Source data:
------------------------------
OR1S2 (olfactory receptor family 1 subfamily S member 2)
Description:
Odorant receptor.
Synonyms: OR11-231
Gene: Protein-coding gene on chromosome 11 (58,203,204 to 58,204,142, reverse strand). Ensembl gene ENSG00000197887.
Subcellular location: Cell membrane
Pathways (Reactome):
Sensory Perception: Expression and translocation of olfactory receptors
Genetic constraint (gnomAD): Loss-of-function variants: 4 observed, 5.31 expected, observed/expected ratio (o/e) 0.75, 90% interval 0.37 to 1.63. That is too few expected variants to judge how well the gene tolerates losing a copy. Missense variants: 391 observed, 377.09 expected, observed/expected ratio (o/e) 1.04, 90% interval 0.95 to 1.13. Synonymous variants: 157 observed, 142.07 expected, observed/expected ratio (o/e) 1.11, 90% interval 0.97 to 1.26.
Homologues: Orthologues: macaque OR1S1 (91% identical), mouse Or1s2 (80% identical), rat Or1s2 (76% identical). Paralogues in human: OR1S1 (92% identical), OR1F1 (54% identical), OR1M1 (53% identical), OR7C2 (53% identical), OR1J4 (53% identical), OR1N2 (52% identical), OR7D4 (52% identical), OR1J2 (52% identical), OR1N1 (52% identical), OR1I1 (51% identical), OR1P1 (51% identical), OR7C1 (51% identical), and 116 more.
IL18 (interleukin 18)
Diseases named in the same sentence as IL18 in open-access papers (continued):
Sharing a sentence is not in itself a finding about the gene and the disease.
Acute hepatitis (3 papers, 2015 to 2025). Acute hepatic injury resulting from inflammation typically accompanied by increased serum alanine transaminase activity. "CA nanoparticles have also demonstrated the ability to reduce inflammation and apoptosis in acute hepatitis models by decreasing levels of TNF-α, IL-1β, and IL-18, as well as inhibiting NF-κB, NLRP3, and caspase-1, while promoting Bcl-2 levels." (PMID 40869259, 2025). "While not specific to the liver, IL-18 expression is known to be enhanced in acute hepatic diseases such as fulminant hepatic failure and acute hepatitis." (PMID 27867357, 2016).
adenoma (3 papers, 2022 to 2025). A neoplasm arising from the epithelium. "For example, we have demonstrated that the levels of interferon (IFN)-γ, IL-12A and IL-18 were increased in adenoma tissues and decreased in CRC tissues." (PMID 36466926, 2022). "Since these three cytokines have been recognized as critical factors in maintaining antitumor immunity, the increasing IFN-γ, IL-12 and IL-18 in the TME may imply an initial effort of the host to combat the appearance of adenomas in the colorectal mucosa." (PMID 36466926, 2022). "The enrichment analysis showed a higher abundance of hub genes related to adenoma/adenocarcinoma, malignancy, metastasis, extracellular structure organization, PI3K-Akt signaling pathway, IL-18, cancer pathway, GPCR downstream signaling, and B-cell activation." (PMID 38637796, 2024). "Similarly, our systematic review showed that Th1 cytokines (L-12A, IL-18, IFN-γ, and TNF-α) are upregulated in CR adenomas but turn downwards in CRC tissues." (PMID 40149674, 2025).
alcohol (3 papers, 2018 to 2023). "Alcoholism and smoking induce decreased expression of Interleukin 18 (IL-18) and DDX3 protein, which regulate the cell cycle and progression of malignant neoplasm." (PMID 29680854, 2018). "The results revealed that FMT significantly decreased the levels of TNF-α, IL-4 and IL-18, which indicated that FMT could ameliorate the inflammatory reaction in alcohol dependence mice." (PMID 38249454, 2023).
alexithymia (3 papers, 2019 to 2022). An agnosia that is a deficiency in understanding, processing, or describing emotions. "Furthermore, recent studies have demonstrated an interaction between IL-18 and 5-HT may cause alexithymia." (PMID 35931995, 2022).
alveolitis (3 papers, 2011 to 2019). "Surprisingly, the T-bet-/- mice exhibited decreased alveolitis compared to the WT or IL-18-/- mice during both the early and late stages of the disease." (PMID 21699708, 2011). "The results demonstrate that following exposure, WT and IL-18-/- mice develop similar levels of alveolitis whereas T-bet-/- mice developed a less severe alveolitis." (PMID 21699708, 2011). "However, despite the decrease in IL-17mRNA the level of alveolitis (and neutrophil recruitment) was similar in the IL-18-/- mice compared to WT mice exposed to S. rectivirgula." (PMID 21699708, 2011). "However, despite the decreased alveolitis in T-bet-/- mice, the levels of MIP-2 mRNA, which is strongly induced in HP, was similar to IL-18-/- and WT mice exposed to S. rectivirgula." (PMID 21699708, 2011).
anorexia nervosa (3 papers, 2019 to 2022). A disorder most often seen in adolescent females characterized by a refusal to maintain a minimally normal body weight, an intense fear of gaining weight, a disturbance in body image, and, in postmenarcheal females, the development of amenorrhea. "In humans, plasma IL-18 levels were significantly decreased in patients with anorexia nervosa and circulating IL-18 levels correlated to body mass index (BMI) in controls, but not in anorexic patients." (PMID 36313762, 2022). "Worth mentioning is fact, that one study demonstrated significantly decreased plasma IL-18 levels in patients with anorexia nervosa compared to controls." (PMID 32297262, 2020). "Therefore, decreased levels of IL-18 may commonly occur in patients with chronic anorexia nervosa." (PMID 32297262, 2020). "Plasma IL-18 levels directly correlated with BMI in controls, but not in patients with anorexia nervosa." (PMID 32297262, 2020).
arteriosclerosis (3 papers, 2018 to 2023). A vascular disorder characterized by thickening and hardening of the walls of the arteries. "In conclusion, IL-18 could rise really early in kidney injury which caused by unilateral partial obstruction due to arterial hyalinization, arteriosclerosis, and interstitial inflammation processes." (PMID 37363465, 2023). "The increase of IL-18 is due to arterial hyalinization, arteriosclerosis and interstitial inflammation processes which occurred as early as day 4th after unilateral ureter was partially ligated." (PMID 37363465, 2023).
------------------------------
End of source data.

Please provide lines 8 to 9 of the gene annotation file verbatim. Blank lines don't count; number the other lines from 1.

Sensory Perception: Expression and translocation of olfactory receptors
Genetic constraint (gnomAD): Loss-of-function variants: 4 observed, 5.31 expected, observed/expected ratio (o/e) 0.75, 90% interval 0.37 to 1.63. That is too few expected variants to judge how well the gene tolerates losing a copy. Missense variants: 391 observed, 377.09 expected, observed/expected ratio (o/e) 1.04, 90% interval 0.95 to 1.13. Synonymous variants: 157 observed, 142.07 expected, observed/expected ratio (o/e) 1.11, 90% interval 0.97 to 1.26.